Leaders to Increase Spouse Job Opportunities
Army leaders have vowed to do what is within their power to improve employment opportunities for military spouses.
Testifying May 15 before the Senate Appropriations Committee to review the Army’s budget request for fiscal 2019, Secretary of the Army Mark T. Esper said he was doing what he could to shorten hiring times for on-post civilian jobs, currently about 140 days on average, and trying to streamline the security vetting process that can delay hiring. The Army doesn’t have complete control over the hiring process for all on-post jobs, but Esper said he’d do what he could and would encourage a faster hiring and vetting process for the federal government.
Chief of Staff Gen. Mark A. Milley said his effort to lengthen soldiers’ tours could lead to more steady employment for spouses. The “constant churn” of moves makes it difficult for spouses to have steady employment, he said. Milley said he is more optimistic about being able to lengthen tours for enlisted soldiers than for officers.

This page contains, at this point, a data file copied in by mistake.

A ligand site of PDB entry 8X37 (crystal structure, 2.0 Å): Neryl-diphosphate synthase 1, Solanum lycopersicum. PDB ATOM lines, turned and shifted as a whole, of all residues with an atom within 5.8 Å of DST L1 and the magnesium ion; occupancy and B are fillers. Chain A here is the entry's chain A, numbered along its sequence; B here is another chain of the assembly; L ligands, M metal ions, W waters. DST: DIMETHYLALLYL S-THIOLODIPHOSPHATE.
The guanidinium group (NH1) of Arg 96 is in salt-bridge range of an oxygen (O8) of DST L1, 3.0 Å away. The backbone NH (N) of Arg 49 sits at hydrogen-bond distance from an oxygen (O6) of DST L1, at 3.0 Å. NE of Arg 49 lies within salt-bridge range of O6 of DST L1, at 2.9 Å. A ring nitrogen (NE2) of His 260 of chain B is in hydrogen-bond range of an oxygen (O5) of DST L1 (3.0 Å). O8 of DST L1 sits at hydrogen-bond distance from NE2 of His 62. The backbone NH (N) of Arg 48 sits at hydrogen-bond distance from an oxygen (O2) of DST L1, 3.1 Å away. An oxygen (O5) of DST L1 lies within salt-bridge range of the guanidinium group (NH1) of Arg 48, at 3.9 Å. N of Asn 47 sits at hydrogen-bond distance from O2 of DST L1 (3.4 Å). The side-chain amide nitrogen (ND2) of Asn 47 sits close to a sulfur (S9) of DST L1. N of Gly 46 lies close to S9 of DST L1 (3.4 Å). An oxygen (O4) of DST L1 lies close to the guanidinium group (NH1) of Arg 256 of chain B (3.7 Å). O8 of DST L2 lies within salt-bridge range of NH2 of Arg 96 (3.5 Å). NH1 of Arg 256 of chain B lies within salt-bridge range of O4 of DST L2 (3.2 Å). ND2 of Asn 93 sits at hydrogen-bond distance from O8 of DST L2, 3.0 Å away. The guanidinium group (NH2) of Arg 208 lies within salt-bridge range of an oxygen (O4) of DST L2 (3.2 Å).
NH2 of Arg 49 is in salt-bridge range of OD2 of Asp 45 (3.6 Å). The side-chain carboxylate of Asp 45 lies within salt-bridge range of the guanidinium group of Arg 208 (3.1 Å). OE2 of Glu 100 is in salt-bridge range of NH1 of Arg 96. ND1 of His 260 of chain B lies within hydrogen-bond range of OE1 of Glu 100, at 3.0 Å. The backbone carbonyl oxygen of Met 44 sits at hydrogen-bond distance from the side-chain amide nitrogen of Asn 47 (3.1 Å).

“The enlisted force we think we can probably achieve longer than three-year assignments; with officers it’s significantly more challenging because of career development opportunities that we want for our officers,” Milley said.
President Donald Trump recently signed an executive order aimed at enabling military spouses to find work more easily by providing more opportunities for them to be considered for federal competitive service jobs. Federal agencies will be held accountable for increased use of the noncompetitive hiring authority for military spouses. Trump also encouraged commercial entities to expand job opportunities for military spouses.
In a White House tribute May 9 to honor military mothers and spouses, Trump noted the high unemployment rate among military spouses, saying they “have already shown the utmost devotion to our nation, and we want to show you our devotion in return.”